Monday, May 13, 2013

The steps that people want to skip

Step is  not the correct word, but domain. When I do workshops on writing academic articles, many of my participants want to skip over an exploration of their psychosocial barriers and and method of writing production and go right to the information about journal articles. Try as I might, some people just don't wish to see how they get in their own way, and wish to focus on the "technology," if you will, of the journal article.

What I have seen over the year  is that not looking at how you get in your own way, through perfectionism, procrastination, fear, anxiety, and other such issues I have explored here, is the downfall of many academics. When they get stuck and don't write, they either blame external factors that seem to have very little to do with their lack of productivity, or they sink into total self deprecation and blame.

Neither positions is helpful. What is needed is a honest, non-judgmental self evaluation of the issues at hand.

Sadly, some don't seem to want to do the self exploration needed to really thrive as scholars. How much I push the issue depend on the degree I am willing to engage in conflict.

In my coaching practice, that is one thing. With participants of workshops, it is a very different story.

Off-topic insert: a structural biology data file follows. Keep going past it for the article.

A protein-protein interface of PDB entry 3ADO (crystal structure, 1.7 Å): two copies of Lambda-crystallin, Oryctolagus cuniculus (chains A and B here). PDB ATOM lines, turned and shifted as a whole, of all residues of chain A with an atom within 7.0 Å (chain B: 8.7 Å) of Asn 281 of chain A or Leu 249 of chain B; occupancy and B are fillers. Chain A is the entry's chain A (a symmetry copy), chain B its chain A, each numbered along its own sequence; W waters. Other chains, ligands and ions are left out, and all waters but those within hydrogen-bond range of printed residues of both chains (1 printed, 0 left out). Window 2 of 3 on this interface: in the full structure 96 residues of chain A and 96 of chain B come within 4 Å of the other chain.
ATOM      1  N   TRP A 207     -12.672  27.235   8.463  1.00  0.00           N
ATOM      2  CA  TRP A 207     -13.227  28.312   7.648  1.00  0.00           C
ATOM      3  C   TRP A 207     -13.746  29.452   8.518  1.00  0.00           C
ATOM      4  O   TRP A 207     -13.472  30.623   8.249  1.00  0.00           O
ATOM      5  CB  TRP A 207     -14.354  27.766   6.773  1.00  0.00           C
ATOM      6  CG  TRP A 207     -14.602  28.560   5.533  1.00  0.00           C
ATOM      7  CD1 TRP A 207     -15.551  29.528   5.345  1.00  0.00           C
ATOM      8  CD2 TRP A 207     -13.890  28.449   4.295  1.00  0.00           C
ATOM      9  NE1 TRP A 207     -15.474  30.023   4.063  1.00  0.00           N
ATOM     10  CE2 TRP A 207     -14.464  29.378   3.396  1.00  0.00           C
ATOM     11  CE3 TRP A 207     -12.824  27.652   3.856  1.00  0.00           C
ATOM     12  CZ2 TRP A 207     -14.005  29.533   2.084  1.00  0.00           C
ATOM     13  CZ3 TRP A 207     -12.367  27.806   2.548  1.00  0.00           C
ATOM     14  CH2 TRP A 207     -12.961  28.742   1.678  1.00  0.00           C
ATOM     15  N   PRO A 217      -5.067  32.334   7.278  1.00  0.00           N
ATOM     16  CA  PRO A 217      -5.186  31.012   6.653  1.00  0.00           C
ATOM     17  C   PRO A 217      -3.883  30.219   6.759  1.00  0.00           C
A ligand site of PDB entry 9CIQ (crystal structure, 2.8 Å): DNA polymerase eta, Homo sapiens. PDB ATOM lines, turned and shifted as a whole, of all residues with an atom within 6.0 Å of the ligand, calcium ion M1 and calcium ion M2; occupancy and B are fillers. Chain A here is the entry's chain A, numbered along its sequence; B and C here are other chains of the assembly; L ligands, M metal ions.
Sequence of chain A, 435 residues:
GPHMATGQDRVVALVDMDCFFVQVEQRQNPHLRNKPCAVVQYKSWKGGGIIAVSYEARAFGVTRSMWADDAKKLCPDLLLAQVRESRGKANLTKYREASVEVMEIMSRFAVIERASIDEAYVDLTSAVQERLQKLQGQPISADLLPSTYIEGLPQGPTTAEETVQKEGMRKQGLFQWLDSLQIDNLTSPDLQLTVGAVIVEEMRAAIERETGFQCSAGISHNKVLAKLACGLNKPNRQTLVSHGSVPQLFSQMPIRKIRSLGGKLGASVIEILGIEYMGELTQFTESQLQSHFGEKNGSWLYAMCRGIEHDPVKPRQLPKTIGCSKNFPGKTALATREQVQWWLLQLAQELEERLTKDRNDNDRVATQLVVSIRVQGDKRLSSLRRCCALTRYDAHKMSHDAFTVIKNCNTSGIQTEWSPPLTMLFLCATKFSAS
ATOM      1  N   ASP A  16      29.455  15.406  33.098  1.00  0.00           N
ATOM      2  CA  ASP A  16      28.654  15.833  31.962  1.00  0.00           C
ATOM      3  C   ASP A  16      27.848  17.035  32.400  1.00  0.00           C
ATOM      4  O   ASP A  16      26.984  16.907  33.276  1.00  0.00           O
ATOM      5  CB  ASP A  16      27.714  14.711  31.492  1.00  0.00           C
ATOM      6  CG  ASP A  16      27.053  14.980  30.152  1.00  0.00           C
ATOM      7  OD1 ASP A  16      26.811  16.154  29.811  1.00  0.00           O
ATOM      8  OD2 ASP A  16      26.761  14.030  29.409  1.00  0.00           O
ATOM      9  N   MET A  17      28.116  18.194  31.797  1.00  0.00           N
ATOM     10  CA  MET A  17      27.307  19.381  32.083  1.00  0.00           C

Hopefully, some of you have made some of the changes you need through having read this blog, and having worked on some of the issues that you have explored.


  1. You've helped me a lot to look at myself and recognize those issues. Believe me: your blog is very important to me and helps me so much. Thank you!

  2. This domain is very important. It took me ten years to recognize how much my "issues" stop me from being productive. Happily, I can say now that I am an academic writer. Investing in academic coaching was a key turning point for me. Blogs like yours are very important, too. I can see how confronting this topic in a workshop with many participants could be very challenging.

  3. my recurring issue seems to be getting past the hurdle that i have something to say that is worth contributing to my field. and that "issue" has contributed to a lot of procrastination and all those other nasty little emotional reactions you mentioned. now, i determine what i am wanting the audience to know and posting that on my computer to remind myself as i construct the more technical aspects of a paper. reading your blog helps me too - but now back to writing.